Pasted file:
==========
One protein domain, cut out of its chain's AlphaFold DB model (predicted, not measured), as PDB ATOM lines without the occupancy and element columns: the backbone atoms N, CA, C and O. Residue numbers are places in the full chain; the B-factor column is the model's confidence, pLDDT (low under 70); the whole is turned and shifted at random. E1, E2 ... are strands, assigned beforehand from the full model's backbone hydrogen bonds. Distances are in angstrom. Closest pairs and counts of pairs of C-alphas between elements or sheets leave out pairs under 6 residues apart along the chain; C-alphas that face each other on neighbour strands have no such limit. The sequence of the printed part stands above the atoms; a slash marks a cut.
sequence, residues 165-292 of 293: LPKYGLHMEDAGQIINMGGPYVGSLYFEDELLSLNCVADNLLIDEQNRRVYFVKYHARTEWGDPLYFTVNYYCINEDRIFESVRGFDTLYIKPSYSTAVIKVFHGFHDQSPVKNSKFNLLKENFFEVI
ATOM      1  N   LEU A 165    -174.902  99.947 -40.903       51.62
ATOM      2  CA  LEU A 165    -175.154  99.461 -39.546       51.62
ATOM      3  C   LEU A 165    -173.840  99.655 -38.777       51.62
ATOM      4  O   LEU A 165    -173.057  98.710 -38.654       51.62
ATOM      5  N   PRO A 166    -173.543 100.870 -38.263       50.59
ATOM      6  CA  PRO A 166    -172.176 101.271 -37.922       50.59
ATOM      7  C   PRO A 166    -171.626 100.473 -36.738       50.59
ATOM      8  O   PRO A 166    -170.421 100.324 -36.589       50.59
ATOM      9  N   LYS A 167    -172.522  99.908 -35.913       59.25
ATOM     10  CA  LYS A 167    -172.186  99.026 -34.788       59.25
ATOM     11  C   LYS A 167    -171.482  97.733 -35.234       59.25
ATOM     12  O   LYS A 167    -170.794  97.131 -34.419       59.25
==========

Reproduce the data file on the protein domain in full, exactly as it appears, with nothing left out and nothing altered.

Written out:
One protein domain, cut out of its chain's AlphaFold DB model (predicted, not measured), as PDB ATOM lines without the occupancy and element columns: the backbone atoms N, CA, C and O. Residue numbers are places in the full chain; the B-factor column is the model's confidence, pLDDT (low under 70); the whole is turned and shifted at random. E1, E2 ... are strands, assigned beforehand from the full model's backbone hydrogen bonds. Distances are in angstrom. Closest pairs and counts of pairs of C-alphas between elements or sheets leave out pairs under 6 residues apart along the chain; C-alphas that face each other on neighbour strands have no such limit. The sequence of the printed part stands above the atoms; a slash marks a cut.
sequence, residues 165-292 of 293: LPKYGLHMEDAGQIINMGGPYVGSLYFEDELLSLNCVADNLLIDEQNRRVYFVKYHARTEWGDPLYFTVNYYCINEDRIFESVRGFDTLYIKPSYSTAVIKVFHGFHDQSPVKNSKFNLLKENFFEVI
ATOM      1  N   LEU A 165    -174.902  99.947 -40.903       51.62
ATOM      2  CA  LEU A 165    -175.154  99.461 -39.546       51.62
ATOM      3  C   LEU A 165    -173.840  99.655 -38.777       51.62
ATOM      4  O   LEU A 165    -173.057  98.710 -38.654       51.62
ATOM      5  N   PRO A 166    -173.543 100.870 -38.263       50.59
ATOM      6  CA  PRO A 166    -172.176 101.271 -37.922       50.59
ATOM      7  C   PRO A 166    -171.626 100.473 -36.738       50.59
ATOM      8  O   PRO A 166    -170.421 100.324 -36.589       50.59
ATOM      9  N   LYS A 167    -172.522  99.908 -35.913       59.25
ATOM     10  CA  LYS A 167    -172.186  99.026 -34.788       59.25
ATOM     11  C   LYS A 167    -171.482  97.733 -35.234       59.25
ATOM     12  O   LYS A 167    -170.794  97.131 -34.419       59.25